Complex needs and overlapping vulnerabilities frequently reported by 'high-risk' gay men in Scotland

Roger Pebody
Published: 07 July 2014

A quarter of Scottish gay men who are newly diagnosed with HIV or a rectal sexually transmitted infection (STI) report two or more vulnerabilities such as problematic alcohol use, low self-esteem, mental health problems, social deprivation or experience of violence and childhood sexual abuse.

“The risks they are taking with their sexual health may be a symptom of these wider syndemic effects,” comment the researchers. “The diagnosis of a rectal STI (and particularly repeat diagnosis) should trigger an intensive package of HIV prevention support for the individual which must include an assessment for other overlapping vulnerabilities experienced.”

The analysis comes from a needs assessment conducted by NHS Lothian and NHS Greater Glasgow and Clyde, the health boards which cover Scotland’s two largest cities.

As part of the needs assessment, researchers conducted a case note review, examining the clinical records of men who have sex with men who were diagnosed with an infection suggestive of high-risk sexual behaviour. The review included 209 HIV-negative men who had rectal chlamydia or gonorrhoea, 78 men who were newly diagnosed with HIV, and 74 men who had been diagnosed with HIV for more than a year and were recently diagnosed with a rectal STI.

The aim was to have a better understanding of the men who have sex with men who are most at risk of acquiring or passing on HIV, so as to better design effective and targeted HIV prevention interventions.

These data were complemented by interviews with 20 sexual health clinicians and 154 men who have sex with men, as well as analysis of previously published surveys conducted in commercial gay venues in Scotland.

In terms of demographics, the men identified as being at increased risk mostly lived in urban areas, were white, only reported male partners and self-identified as gay.

In addition, the case note review identified a significant group of men reported a clustering of psycho-social and behavioural risk factors alongside their risky sexual behaviour. These factors included poor emotional wellbeing or a mental health concern that required professional help; problematic alcohol consumption; experience of physical, emotional or sexual abuse; living in an area of social deprivation; homelessness; joblessness or financial worries; and involvement in prostitution.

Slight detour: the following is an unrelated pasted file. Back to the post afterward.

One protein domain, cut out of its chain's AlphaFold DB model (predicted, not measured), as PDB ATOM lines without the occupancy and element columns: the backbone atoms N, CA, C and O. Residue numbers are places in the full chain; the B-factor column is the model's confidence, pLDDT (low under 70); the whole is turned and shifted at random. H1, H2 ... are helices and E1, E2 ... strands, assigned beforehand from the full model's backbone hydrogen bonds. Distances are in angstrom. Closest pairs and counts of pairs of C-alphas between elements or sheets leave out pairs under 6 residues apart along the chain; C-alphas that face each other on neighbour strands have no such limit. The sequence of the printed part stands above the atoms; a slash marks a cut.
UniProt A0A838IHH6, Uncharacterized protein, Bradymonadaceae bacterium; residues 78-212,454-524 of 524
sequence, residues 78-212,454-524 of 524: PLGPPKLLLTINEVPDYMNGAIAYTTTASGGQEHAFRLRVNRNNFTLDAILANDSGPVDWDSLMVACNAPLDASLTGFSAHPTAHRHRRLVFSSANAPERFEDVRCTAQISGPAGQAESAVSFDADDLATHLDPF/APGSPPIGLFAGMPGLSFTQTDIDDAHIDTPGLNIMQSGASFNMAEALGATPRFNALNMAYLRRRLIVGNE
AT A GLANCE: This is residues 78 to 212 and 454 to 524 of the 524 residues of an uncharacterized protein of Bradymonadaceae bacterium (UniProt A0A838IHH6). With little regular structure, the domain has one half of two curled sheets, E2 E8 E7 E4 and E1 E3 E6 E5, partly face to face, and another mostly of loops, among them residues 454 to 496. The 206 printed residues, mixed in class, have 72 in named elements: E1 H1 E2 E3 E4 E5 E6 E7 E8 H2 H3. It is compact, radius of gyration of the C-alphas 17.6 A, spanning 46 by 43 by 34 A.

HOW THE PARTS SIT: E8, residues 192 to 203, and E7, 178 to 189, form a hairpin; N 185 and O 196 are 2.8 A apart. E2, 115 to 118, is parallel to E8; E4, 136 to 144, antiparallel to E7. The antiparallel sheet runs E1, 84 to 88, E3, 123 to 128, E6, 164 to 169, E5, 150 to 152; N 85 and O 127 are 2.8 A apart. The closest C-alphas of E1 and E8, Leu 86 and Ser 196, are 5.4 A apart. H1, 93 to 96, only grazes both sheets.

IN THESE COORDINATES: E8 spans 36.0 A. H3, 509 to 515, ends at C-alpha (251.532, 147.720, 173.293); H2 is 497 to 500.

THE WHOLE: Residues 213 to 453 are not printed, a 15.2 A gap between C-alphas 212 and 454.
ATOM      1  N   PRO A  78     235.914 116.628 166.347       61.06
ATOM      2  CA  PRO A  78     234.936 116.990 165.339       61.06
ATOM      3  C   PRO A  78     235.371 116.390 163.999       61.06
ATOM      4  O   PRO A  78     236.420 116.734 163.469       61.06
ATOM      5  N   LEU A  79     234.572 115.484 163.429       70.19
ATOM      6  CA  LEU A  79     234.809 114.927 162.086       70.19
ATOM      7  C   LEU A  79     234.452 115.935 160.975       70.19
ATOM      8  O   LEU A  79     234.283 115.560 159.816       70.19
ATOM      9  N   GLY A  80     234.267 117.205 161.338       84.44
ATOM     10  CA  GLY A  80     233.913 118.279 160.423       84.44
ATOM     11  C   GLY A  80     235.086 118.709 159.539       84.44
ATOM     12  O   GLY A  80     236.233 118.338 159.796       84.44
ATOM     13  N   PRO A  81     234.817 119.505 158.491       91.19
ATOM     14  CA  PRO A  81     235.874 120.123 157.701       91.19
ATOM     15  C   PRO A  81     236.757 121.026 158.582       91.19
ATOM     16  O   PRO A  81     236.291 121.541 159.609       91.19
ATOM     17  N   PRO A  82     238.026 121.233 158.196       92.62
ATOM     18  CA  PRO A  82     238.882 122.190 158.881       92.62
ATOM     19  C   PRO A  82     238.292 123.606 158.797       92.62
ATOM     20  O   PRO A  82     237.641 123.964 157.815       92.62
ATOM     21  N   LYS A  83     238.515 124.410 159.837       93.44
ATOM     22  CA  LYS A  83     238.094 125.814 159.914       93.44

Men were considered ‘vulnerable’ if they reported two or more of these issues. This was the case for 24.4% of the HIV-negative men who had a rectal STI and 28.3% of those newly diagnosed with HIV. But it was especially common among HIV-positive men who had ongoing sexual risk behaviour – 50.0% of these men were considered to be vulnerable.

Difficulties with mental health were more common in men newly diagnosed with HIV (28.2%) and HIV-positive men who had an STI (36.5%) than in HIV-negative men with an STI (9.1%).

Poor emotional wellbeing (low mood, poor self-esteem, loneliness, etc.) was recorded in the clinical notes of at least one-in-five men from all three groups. Men reported that this made it difficult for them to negotiate the safer sex they wanted, or that their desire for intimacy overrode their need to minimise HIV risks. Men reporting poor emotional wellbeing were more likely to be diagnosed with repeated rectal STIs, to report never using condoms for anal sex and to have infrequent engagement with specialist sexual health services.

Many men reported that drinking alcohol was linked to sexual risk taking, as it helped lower inhibitions, impaired ability to assess risks and negotiate sex, and sometimes led to memory loss about sexual encounters. A smaller number of men, and HIV-positive men in particular, attributed similar experiences to illegal drug use.

The authors of the needs assessment comment that current sexual health services and current HIV prevention interventions do not provide an adequate response to the problems of emotional wellbeing, mental health and alcohol use. Services should routinely assess these issues in men with sexual risk behaviour. They recommend that a tiered model of care is available in sexual health services, so that brief interventions can be provided before problems reach a crisis stage and referrals are available for individuals with greater needs. Men with multiple vulnerabilities would benefit from intensive one-to-one support which focuses on the overlapping issues which impact on sexual risk taking, they say.

The Scottish needs assessment has been published at the same time as Public Health England have drawn attention to the multiple health inequalities experienced by men who have sex with men – greater use of alcohol, drugs and tobacco; higher rates of depression, anxiety and suicidal thoughts; and poorer sexual health than the general population. These health inequalities frequently co-exist and influence each other, they say. “These health issues and inequalities are shaped by the wider socio-economic and cultural context in which MSM live,” comment Public Health England. “They include the experience of, or the fear of, stigma and discrimination across all areas of life – from schools to the workplace.”

Reference

Coia N et al. HIV Prevention Needs Assessment of Men Who Have Sex with Men, Scottish Government, 2014. 

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